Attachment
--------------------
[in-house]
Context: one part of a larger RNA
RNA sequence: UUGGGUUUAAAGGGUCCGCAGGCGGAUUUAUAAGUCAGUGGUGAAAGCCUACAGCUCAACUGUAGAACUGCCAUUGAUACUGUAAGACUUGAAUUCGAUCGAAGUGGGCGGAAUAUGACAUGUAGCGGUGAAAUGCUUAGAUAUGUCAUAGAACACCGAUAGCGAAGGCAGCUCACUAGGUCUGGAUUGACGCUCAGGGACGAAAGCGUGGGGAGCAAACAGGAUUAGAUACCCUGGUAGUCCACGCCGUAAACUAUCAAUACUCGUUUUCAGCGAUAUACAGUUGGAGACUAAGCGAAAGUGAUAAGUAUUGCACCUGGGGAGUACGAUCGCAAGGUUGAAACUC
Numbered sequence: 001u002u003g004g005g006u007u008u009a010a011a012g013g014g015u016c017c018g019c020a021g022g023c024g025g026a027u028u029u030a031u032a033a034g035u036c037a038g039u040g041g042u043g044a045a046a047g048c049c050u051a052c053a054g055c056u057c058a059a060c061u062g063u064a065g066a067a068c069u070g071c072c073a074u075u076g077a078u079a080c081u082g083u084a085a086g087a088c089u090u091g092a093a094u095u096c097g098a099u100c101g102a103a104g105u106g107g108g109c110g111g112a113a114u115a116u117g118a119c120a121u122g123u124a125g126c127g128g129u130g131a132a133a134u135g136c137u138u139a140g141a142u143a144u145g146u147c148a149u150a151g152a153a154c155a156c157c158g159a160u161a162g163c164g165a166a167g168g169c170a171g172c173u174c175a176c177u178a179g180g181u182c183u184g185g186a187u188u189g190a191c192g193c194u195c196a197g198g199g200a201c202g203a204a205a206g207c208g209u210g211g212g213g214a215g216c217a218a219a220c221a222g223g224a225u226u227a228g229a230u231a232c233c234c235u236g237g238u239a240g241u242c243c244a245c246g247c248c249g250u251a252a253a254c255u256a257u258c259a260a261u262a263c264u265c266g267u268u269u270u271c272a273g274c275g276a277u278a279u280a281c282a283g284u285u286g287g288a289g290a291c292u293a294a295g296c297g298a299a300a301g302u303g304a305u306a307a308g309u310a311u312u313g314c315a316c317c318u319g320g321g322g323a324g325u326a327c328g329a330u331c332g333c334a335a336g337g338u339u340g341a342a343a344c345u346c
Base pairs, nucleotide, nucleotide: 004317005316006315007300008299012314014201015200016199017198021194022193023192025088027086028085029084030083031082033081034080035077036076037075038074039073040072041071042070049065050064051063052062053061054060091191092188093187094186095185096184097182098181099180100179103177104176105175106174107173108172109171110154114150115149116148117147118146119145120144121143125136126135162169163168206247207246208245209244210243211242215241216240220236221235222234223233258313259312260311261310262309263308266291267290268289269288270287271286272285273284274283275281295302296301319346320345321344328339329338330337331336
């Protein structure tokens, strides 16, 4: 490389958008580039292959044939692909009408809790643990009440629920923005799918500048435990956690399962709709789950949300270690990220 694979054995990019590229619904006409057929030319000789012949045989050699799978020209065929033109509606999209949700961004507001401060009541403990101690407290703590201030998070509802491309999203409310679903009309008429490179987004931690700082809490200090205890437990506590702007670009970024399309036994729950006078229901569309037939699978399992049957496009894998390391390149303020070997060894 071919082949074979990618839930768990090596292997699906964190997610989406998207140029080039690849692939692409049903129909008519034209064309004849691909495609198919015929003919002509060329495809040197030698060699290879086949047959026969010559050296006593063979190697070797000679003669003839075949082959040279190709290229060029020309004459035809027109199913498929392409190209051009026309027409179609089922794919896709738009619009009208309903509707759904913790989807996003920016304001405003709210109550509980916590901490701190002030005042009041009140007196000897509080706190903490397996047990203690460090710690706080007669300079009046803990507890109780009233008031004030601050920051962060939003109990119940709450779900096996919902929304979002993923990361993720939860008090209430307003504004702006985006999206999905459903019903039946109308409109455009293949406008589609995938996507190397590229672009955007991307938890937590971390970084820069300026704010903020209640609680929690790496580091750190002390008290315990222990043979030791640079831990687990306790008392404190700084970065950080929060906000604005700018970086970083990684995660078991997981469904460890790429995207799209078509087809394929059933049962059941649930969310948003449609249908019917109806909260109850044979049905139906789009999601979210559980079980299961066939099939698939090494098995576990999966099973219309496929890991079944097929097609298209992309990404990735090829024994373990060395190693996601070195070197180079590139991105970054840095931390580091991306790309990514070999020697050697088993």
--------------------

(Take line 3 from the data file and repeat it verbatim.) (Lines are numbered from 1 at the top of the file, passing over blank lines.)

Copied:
RNA sequence: UUGGGUUUAAAGGGUCCGCAGGCGGAUUUAUAAGUCAGUGGUGAAAGCCUACAGCUCAACUGUAGAACUGCCAUUGAUACUGUAAGACUUGAAUUCGAUCGAAGUGGGCGGAAUAUGACAUGUAGCGGUGAAAUGCUUAGAUAUGUCAUAGAACACCGAUAGCGAAGGCAGCUCACUAGGUCUGGAUUGACGCUCAGGGACGAAAGCGUGGGGAGCAAACAGGAUUAGAUACCCUGGUAGUCCACGCCGUAAACUAUCAAUACUCGUUUUCAGCGAUAUACAGUUGGAGACUAAGCGAAAGUGAUAAGUAUUGCACCUGGGGAGUACGAUCGCAAGGUUGAAACUC